Monday, May 29, 2023

We Weren't Looking to Be Found, by Stephanie Kuehn

Two girls of color from different worlds room together at a residential psychiatric facility and seek clarity and connection.  With the possible exception of the racial diversity in this novel, this has been done so so many times, what could possibly make this iteration stand out? Insight, patience, and charisma.

Dani comes from a well-off family in Dallas.  Her mother is an ambitious black politico and she can't stand it.  To escape what she sees as the hypocrisy of her family, she drowns herself in alcohol, pills, and parties.  And when it all gets to be too much, she runs away and ends up getting sent to Peach Tree Hills, a facility for young woman outside of Atlanta.

Camila loves dance and after three years of auditions she's finally gotten herself accepted to a dance school.  But the stress of getting this far has taken its toll and Camila developed a habit of cutting to relieve her pain.  The breaking point, however, is when her parents inform her that she can't go because the money that was to have paid for school is gone.  In crisis, she tries to end her life and ends up at Peach Tree Hills.

Both girls are angry and frustrated, convinced that their issues have everything to do with their parents and other adults who want to keep them down.  But through patient guidance from the facility's caregivers and the bond that develops between them, they begin to dig their way out on the road to self-discovery.  A minor subplot about a cache of found letters written by a previous resident adds some pathos to their search.

The characters make this story.  Dani and Camila are intelligent and articulate advocates for themselves.  Even in the beginning when they don't have the focus they need to find their way out, they are fearless and determined.  They make plenty of mistakes and do things that are plainly stupid, but these are their mistakes to make and they accept the responsibility for them.  There are a few tears but never any self-pity from these girls.  That makes this novel rather unique in a genre that tends to wallow in navel-gazing and self-hatred.  There were times when the story seemed to drift (the whole letters cache being the most obvious example), but Dani and Camila kick ass from beginning to end.

Sunday, May 28, 2023

Miracle, by Karen S. Chow

For Amie, her father has always been the muse for her art.  It is his love for music and his love for her playing that has helped her succeed at violin.  And while he is dying of cancer, she tries desperately to please him.  She know the prognosis but it can't stop her from hoping that somehow he will get better.  When he does eventually succumb, she is bereft and finds that she simply cannot play at all anymore.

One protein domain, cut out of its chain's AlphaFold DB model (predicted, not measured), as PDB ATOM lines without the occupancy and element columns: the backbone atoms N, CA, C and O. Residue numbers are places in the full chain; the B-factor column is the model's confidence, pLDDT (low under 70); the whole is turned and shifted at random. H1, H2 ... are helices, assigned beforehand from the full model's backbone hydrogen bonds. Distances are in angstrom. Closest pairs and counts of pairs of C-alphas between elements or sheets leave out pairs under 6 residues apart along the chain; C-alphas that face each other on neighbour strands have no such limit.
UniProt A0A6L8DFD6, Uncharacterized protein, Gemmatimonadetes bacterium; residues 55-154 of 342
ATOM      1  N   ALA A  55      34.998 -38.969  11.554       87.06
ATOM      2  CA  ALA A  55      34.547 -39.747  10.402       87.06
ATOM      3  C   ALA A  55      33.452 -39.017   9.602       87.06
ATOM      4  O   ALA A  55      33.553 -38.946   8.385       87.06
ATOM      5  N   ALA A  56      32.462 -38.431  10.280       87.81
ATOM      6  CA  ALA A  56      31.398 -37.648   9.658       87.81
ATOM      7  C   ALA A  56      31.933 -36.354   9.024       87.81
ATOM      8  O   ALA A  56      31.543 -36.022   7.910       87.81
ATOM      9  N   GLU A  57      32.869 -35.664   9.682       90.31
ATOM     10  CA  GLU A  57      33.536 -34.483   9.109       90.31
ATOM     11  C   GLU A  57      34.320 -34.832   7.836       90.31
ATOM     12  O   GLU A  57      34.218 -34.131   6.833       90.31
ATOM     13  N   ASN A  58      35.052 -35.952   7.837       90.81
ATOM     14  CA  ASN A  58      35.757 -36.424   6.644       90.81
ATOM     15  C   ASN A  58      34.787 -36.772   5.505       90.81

In the ensuing months, she works through guilt and anger to try to find a new equilibrium and build a new hope of her own, rekindling her music.

A better-than-average story of grief and recovery, helped by the beautiful way that Chow works music into the story of Amie's relationship with her father.  Another aspect I liked was the contrast between the way that Amie and her mother copes with their loss, showing the complexity of dealing with one's own needs balanced against those of another.  While each of them attempt to solve their own problems in order to not burden the other, the find that it is really something they need to do together.  Finally, instead of a clean ending with some sort of full recovery, we find only hope for the future -- a solution that felt right.

Saturday, May 27, 2023

Hamra and the Jungle of Memories, by Hanna Alkaf

There are certain rules about the jungle that every Malaysian child knows:  always ask permission before you enter, never take anything without permission, and never give out your real name.  But Hamra doesn't care.  It's her thirteenth birthday and everyone has forgotten.  No one has done anything more than order her around.  So, she enters the jungle, brazenly refusing to seek permission, and takes a piece of fruit home to her family.

The fruit turns out to be magical and the fearsome weretiger who owns the tree it came from demands compensation for her offense -- Hamra must go on a quest to help the weretiger become a man.  That quest sends Hamra, her best friend Ilyas, and the weretiger on an adventure through the realm of fairies and demons.  They struggle with a variety of magical forces to restore the weretiger's humanity and unearth his history, which she finds is intertwined with her own family's history.

Heavily populated with Malaysian culture and folklore, Alkaf spins a story loosely based on Little Red Riding Hood and set in the middle of the Covid Pandemic.  It is a wildly incongruous setting where Hamra and her companions do things like use invisibility spells to dodge detection from police enforcing the quarantine.  That complexity doesn't always work, making the story feel crowded.  It is also long and repetitive as similar events (taking things without paying for them, narrowing escaping certain death through a surprise visitor, etc.) happen again and again.  After a while, the narrow escapes become largely indistinguishable.  A final complaint I would have is that the heavy use of unfamiliar words and settings, while delightful in theory, makes the story challenging to read and it takes a while to get into it.